The Eight (Deadly) Hallows Walk

Before the Great Fire of 1666 there were eight churches in the City dedicated to “All Hallows”, meaning “all the saints” rather than one saint in particular. It seems the bankers and traders of the City 400 years ago already knew something about hedging their bets. It’s a circular walk of just over 4.5  kilometres (3 miles) and for that reason you can pick almost anywhere to start. But my suggestions is to start at London Bridge for two reasons. First, Borough Market is nearby with excellent food and pubs to start or end at. Second, walking over London Bridge you can see St Pauls to the left and the Tower of London to the right. That was the extent of the original walled City of London so half close your eyes and imagine you are travelling back in time with those two points to anchor you. 

All Hallows the Great

When you get to the end of the bridge, go down the steps to the foot path along the banks of the Thames. Walk west past the Oyster Shed pub (an alternative place to start or finish) and then up All Hallows Lane. There were two churches here, where the fire station and the Nomura Building stand. They were All Hallows the Great and All Hallow the Less. Sadly nothing of these two remain apart from the name of the lane you were walking on. Now walk underneath Cannon St Station and up along its side to Canon St proper. Turn left and walk up past Mansion House towards St Pauls. Turn right into Bread Street. The church of All Hallows Bread Street stood at the crossing of Watling St and Bread Street but there is no trace of it here. But If you keep on going up Bread St to Cheapside you will find the memorial to the poet John Milton on the wall of St Mary le Bow near the entrance. This tablet was originally in the church of All Hallows Bread Street where John Milton was baptised. 

Milton Plaque Mary le Bow
The memorial Plaque to John Milton on the wall of St Mary le Bow
All Hallows Honey Lane plaque

Just across the road from St Mary le Bow is a covered alley way called Honey Lane – look for the carved stone bee overhead marking the entrance. All Hallows Honey Lane stood here – if you do a little exploring you should be able to find the wall plaque pictured (ALL.H.H.L 1846) marking the parish boundary high up to the right above the Massimo Dutti shop. Go through Honey Lane alley and zig zag your way up towards London Wall. You should emerge near the London Wall Moorgate crossroads. Now walk East down London Wall – this is the line of the old Roman defensive wall – to find All Hallows on the Wall. Go past the church to the Bishopsgate crossing and then walk down Bishopsgate and Gracechurch street. Duck into Bell Inn Yard half way down Gracechurch Street a little bit past the entrance to Leadenhall Market (Harry Potter fans may recognise this). Then walk down George Yard past the church of St Edmund King and Martyr and on to Lombard St. The church of All Hallows Lombard Street stood here where the office complex at the corner of Lombard Street and Gracechurch street is. But the only remaining sign of its presence is a parish boundary marker shown here ( A.L.H 1883) to the right above the door of 39 Lombard St.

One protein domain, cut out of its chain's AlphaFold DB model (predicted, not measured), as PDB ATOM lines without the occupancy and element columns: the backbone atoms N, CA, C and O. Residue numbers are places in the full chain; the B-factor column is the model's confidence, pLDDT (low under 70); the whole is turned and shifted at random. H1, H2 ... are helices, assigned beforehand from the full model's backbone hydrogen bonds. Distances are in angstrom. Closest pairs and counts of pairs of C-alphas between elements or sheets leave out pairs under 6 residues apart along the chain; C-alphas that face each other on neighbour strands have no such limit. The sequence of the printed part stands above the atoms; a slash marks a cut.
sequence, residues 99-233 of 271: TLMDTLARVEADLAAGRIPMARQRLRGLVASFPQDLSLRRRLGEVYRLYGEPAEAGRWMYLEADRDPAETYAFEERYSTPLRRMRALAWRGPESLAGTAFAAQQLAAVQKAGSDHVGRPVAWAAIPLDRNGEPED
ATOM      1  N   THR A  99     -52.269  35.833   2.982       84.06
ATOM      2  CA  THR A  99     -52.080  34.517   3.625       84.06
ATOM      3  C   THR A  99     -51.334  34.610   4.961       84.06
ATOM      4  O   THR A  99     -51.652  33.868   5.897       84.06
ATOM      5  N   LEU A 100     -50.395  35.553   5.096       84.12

All Hallows Lombard Street

Now cross over Gracechurch St into Fenchurch Street and continue until you get to Mark Lane on the right. Turn into Mark Lane to find the remaining tower of All Hallows Staining. Go all the way down Mark Lane and you will come out by All Hallows by the Tower.

I call this walk the Eight (Deadly) Hallows walk partly as a shameless attempt to attract Harry Potter fans but also because you are now standing near Tower Hill the site of countless public execution. Very few people were executed actually inside the Tower of London – it normally took place on this hill outside. Walk past the church of All Hallows by the Tower towards the entrance to the Tower of London and pick up the Thames path again. Walk back to the west towards London Bridge and your starting point. 

Tower Hill Execution

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